When it became apparent that the presidential primary in Indiana was going to matter, it dawned on me that many voters might think this is the norm. For those who have looked at the past or who have lived through it, they know that 2008 and 2016 are not the norm. The presidential primary in Indiana usually includes very little excitement.
The Mike Downs Center for Indiana Politics conducted three polls this season – one statewide Republican primary poll, one statewide Democratic primary poll, and one Republican primary poll in the 3rd district. Polls are not a prediction of the outcome of an election. They are a snapshot in time. Things can change after the poll is taken and a different picture can emerge. Also, the methodologies used by social scientists mean that the results can be wrong one time out of twenty. Finally, primaries in Indiana can be difficult to poll because of the large fluctuations in who actually shows up to vote.
One of our polls showed Jim Banks in the lead and he won. Another showed Todd Young in the lead and he won. Our statewide Democratic poll showed Hillary Clinton in the lead. This is what most of the polls showed. The reality was that Clinton did not need to win Indiana and Bernie Sanders did. He campaigned throughout the state. She made only a few appearances in the state and left the rest of the campaigning to surrogates. In other words, events after the poll probably caused a different picture to emerge.
Our statewide Republican poll showed Ted Cruz in the lead. This was the only publicly released poll that showed Cruz in the lead. We were hesitant to release this result because it differed from the others by quite a bit. We looked through the data and found that many other things about the poll appeared to be aligned with other polls. The percentage of people supporting John Kasich was similar to what other polls found. The reasons people were giving for supporting their favored candidate and the likelihood they would support a different candidate from their party for president were similar to what other polls found. We decided to release the data and try to figure out after the election why our poll was both aligned and not aligned with other polls.
Just about every time we have conducted a poll, we have gotten comments from people who disagreed with our methodology and others who expressed displeasure with the findings. This year, the questions about methodology and expressions of displeasure reached new highs, or lows depending on your perspective.
One of the people criticizing the methodology said that we needed to have a sample size of 3,000 to be legitimate. Another said that our sample needed to be 0.5% of the population of Indiana (approximately 33,000). Both people said they knew about polling. The largest sample of the Indiana polls that were posted on www.realclearpolitics.org was 645. The largest sample in the national polls of Trump versus Clinton this year on www.realclearpolitics.org is 1,574. The sample sizes for the polls on www.pollingreport.com are similar. Our sample size was on the small end, but it was not the smallest one. We stated clearly that our polls had a margin of error of 4.9 points. Moving up to 3,000 or 33,000 respondents would have lowered the margin of error (1.79 and 0.54 respectively). It would have been nice to have the smaller margin of error, but the sizes the people were suggesting are cost prohibitive.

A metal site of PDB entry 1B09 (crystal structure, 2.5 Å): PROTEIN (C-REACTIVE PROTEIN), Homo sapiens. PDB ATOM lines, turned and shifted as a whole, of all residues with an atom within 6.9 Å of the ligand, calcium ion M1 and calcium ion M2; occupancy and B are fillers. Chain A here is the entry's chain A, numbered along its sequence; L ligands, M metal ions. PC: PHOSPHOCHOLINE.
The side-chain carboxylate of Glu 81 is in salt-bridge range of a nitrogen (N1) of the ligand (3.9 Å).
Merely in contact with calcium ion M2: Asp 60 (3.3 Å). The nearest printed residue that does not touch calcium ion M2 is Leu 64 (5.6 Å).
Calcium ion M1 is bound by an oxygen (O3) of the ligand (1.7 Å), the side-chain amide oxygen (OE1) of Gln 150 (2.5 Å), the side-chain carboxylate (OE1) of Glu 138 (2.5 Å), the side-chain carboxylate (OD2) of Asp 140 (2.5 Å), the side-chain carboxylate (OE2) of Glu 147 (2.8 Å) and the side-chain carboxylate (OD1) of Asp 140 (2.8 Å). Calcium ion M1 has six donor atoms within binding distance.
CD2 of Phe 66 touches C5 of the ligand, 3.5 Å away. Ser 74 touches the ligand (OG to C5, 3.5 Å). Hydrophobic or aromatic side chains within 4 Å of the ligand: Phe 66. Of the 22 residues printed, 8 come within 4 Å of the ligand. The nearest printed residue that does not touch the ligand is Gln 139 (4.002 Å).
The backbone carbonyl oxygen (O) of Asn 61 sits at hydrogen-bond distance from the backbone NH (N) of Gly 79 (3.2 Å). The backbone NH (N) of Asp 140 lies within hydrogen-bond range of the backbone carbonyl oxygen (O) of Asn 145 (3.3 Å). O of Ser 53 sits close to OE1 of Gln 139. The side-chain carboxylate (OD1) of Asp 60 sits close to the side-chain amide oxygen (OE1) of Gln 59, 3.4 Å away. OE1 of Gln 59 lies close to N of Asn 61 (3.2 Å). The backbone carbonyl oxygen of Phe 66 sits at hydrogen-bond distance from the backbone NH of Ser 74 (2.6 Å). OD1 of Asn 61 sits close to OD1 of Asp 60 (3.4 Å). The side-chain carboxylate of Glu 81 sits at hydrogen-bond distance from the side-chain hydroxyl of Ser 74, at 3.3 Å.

Another caller questioned the wording of the questions. This is a serious conversation to have. Pew Research Center did an experiment in 2000 and found markedly different responses about what to do with the federal budget surplus at the time (see below). We did a series of polls in 2008 that demonstrated how the wording of the horserace question influences the snapshot of who is leading. Our experiment showed that the gubernatorial race that year either was looking like a very close one or a comfortable victory for incumbent Governor Mitch Daniels. We know the wording of questions matters. The wording we used this year for the horserace questions was included in the press releases and is a relatively standard way to ask this question.
Yet another caller suggested that we needed to deliver a campaign message about one of the candidates before asking for whom the respondent was voting. This is something that campaigns do as a way to test a message, but not something that pollsters do when trying to figure out who is ahead when the poll is conducted.
The people who were dissatisfied with the results of the survey were more violent in their expressions. Brian Francisco from the Journal Gazette wrote about the comments he received including a person who hoped someone would “burn in Hell” because of the poll results. Someone sent an e-mail to me hoping that I was, “murdered by an illegal spic or muslim!!” Still another wrote that, “In Indiana you can be shot for declaring falsehoods!”
Finally, there was one voicemail that included this quote, “We’re voting for Donald Trump as an alternative to going to your house and killing you and your family.” That was the longest part of the message without cussing. The next sentence was, “Just thank God that you’re still alive and we haven’t (expletive) killed you.”
I was not the first person to hear things like this during the nominating process and I probably won’t be the last to hear them this year. I applaud passionate interest in campaigns and wish more people would get involved. Also, I personally don’t mind colorful language. The problem comes when disagreements and criticisms move so quickly to threats of violence.
This primary season has not been the norm. Here is to a vibrant, informative, and civil general election.
Andrew Downs is Director of the Mike Downs Center for Indiana Politics at IPFW.
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